Children younger than 6 months of age with acute otitis media should be treated with antibiotics without the initial observational waiting time.

Even after symptoms have improved, you must take the full course of the antibiotic as prescribed. To avoid recurring infection and resistance of bacteria to antibiotic medications. Talk to your doctor about what to do if you accidentally skip a dose.

 

2. Treatment of External Ear Infection

 

  • Outer ear infections may also resolve on their own without treatment.
  • the most common treatment for an outer ear infection that has not resolved on its own is antibiotics ear drops.
  • There are many different types of ear drops that may be used to treat external ear infection, but they all are prescribed for a week to be used several times daily.
  • If the outer ear infection is fungal infection, your doctor will prescribe antifungal ear drops.

 

What are the Complications of Ear Infections ?

 

The complications of middle ear infections (Otitis Media) are rare, but very young children are still at great risk due to their low immunity.

 

1. Mastoiditis:

 

Develop if an infection spreads out of the middle ear into the area of bone under the ear (the mastoids).Symptoms of mastoiditis can include:

 

  • Fever
  • Swelling behind the ear
  • Redness and tenderness or pain behind the ear
  • A creamy discharge from the ear
  • Headache
  • Mastoiditis is usually treated in hospital with antibiotics given intravenously. In some cases, surgery is necessary to drain the ear and remove the infected mastoid bone.

 

2. Cholesteatom:

 

An abnormal collection of skin cells inside the ear that may develop as a result of persistent middle ear infections.

 

If not treated, it can eventually damage the delicate structures deep inside the ear, such as the tiny bones which are essential for hearing.Symptoms include:

 

  • Hearing loss
  • Weakness in half your face
  • Dizziness
  • Tinnitus – hearing sounds from inside your body rather than from an outside source

 

In most cases, surgery is required.

 

3. Labyrinthitis:

 

Occur in some cases, as a result of spread of middle ear infection into the inner ear which can affect the delicate structure deep inside the ear (the labyrinth). Symptoms of labyrinthitis include:

 

  • Dizziness
  • Vertigo (the feeling that you, or the environment around you, is moving)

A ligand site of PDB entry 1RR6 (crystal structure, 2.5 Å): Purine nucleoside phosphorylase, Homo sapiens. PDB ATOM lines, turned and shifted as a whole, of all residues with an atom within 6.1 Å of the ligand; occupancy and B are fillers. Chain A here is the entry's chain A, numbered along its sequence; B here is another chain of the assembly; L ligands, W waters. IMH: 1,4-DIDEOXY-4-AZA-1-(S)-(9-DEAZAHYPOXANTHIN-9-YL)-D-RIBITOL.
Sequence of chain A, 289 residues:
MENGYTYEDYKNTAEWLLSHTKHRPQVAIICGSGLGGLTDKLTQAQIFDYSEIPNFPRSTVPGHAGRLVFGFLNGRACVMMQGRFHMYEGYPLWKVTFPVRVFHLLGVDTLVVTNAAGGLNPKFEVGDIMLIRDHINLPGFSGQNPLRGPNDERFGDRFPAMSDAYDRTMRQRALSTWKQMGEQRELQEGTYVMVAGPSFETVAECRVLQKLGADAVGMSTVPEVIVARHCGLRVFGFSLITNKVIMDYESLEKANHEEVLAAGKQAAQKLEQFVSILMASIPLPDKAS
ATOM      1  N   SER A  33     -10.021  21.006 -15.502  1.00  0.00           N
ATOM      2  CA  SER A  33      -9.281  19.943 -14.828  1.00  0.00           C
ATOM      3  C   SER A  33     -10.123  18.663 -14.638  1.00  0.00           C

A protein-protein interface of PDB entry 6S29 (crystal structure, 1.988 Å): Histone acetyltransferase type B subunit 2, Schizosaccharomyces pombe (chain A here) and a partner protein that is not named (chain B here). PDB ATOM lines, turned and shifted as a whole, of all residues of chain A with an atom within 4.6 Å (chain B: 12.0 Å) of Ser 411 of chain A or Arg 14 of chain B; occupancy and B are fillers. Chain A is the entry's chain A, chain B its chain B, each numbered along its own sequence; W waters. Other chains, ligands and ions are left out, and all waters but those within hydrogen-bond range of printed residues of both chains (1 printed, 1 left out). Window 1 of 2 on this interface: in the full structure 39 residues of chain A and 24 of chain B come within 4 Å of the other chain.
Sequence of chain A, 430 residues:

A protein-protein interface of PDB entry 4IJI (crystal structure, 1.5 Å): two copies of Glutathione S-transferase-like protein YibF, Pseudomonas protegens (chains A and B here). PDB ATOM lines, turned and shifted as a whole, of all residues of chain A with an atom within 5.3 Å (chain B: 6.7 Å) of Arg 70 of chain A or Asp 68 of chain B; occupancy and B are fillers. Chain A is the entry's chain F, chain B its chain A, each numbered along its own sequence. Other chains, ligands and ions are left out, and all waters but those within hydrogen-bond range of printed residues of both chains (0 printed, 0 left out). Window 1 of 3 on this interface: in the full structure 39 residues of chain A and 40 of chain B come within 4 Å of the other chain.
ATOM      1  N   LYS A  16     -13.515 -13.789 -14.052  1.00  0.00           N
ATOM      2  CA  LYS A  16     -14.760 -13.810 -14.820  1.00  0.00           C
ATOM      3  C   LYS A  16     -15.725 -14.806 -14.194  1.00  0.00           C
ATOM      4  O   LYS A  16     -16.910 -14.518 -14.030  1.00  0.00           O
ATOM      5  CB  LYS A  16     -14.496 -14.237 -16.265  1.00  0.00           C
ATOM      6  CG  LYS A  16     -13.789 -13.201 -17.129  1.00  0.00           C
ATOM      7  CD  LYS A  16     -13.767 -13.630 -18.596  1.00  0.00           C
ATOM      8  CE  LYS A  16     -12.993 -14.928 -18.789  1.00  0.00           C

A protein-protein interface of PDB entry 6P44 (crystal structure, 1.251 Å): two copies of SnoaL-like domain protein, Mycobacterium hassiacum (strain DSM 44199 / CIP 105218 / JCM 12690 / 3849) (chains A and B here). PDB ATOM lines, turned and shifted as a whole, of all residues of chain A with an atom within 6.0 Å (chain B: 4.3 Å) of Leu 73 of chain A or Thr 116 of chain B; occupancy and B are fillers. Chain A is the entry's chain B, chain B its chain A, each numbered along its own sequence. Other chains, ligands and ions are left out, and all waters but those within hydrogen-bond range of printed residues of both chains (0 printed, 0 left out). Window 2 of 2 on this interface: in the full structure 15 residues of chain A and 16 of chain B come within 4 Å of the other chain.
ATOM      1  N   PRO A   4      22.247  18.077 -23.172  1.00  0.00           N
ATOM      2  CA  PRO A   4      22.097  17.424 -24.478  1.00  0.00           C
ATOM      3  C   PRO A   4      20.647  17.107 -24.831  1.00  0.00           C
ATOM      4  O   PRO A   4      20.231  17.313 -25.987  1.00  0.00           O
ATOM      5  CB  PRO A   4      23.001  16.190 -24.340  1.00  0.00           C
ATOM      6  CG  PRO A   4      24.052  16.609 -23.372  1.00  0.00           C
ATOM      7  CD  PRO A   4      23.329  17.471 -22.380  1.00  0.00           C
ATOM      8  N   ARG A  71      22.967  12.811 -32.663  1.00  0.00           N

• Feeling imbalanced
  • Hear loss

 

This symptoms usually pass within a few weeks, although medication to relieve the symptoms and treat the underlying infection may be prescribed.

 

4. Problems with speech and language development

5. Facial paralysis (very rare)

 

6. Meningitis:

 

Very rare, but when develop it is a serious complication of a middle ear infection . meningitis occur as a result of spread of the infection to the protective outer layer of the brain and spinal cord (the meninges).Symptoms can include:

 

  • Severe headache
  • Being sick
  • A high temperature (fever)
  • Stiff neck
  • Sensitivity to light
  • Rapid breathing

 

Meningitis caused by a bacterial infection is usually treated in hospital with antibiotics given intravenously.

 

7. Brain Abscess:

 

Another very rare and serious complication of a middle ear infection . Brain abscess is a pus-filled swelling that develops inside the brain.Symptoms can include:

 

  • Severe headache
  • Changes in mental state, such as confusion
  • Paralysis on one side of the body
  • A high temperature
  • Seizures

 

 

How to Prevent Ear Infections ?

 

  1. Prevent common colds: which is the commonest predisposing factor of ear infection by teaching your children to wash their hands frequently and to avoid sharing eating and drinking utensils. Also teach your children to cough or sneeze into their arm crook. Try to limit the time your child spends in group child care. Try to keep your child home from child care or school if your child feels ill.
  2. Avoid secondhand smoke: Make sure that your home is free of any smokes. outside home, as possible, try to stay in smoke-free environments.
  3. Breast-feed your baby: breast-feeding of your baby for at least six months is very important . as breast milk contains antibodies that may offer protection from ear infections.
  4. If you bottle-feed, hold your baby in an upright position: Avoid putting a bottle in your baby’s mouth while he or she is lying down.
  5. Talk to the doctor about vaccinations: Ask your doctor about what vaccinations are suitable for your child.

 

For examples: Seasonal flu shots, pneumococcal and other bacterial vaccines can help prevent ear infections.